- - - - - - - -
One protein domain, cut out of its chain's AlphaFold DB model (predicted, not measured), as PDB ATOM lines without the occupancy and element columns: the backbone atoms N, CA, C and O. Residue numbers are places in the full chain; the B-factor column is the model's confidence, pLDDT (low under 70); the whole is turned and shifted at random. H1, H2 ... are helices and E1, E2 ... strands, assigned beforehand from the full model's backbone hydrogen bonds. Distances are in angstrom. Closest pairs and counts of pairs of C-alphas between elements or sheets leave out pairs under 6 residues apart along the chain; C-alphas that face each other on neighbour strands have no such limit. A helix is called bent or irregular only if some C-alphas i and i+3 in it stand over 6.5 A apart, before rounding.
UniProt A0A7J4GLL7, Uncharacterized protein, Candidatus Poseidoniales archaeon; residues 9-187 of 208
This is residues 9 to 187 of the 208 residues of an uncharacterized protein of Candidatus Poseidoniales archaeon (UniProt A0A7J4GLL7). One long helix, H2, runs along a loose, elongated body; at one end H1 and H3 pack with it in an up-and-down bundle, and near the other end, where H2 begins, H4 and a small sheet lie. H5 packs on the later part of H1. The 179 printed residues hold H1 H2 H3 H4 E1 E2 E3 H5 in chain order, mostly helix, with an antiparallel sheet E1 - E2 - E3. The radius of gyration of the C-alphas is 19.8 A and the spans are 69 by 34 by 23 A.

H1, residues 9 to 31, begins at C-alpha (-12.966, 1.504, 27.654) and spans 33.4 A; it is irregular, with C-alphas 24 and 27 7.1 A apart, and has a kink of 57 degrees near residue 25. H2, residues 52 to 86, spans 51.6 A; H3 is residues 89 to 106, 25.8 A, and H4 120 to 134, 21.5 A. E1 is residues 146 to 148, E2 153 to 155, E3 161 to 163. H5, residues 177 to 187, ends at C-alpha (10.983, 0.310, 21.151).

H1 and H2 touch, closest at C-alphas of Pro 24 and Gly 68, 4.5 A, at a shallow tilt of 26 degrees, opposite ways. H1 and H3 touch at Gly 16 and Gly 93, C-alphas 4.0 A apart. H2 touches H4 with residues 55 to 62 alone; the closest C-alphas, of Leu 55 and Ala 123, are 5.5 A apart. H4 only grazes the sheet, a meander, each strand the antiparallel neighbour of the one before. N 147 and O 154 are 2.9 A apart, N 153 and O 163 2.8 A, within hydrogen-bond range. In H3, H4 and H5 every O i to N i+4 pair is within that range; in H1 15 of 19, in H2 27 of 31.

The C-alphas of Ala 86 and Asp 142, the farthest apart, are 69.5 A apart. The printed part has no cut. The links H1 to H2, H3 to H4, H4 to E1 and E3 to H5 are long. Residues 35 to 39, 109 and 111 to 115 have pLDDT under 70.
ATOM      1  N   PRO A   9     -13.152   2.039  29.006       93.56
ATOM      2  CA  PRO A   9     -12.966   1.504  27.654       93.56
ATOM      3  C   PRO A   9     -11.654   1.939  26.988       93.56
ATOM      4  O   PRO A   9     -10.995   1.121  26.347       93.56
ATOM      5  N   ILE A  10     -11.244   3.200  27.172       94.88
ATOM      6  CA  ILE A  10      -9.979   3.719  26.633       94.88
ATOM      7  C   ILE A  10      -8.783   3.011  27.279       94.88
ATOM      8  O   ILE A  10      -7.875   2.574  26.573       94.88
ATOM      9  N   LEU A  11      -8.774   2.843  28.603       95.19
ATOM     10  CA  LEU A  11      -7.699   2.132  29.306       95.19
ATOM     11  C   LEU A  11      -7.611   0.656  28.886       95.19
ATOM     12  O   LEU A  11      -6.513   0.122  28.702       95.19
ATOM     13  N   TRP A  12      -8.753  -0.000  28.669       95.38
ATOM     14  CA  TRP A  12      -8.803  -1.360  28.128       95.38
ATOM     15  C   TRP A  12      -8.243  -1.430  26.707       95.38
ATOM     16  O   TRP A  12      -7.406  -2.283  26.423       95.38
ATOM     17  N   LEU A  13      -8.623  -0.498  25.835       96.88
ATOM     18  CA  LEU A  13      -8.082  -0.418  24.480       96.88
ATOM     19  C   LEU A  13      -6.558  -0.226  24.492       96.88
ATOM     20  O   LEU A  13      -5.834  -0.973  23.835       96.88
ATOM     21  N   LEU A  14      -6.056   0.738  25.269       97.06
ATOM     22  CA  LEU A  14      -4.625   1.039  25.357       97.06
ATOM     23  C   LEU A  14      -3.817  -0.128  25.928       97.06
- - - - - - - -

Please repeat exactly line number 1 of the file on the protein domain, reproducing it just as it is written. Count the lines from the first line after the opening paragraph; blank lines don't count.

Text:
UniProt A0A7J4GLL7, Uncharacterized protein, Candidatus Poseidoniales archaeon; residues 9-187 of 208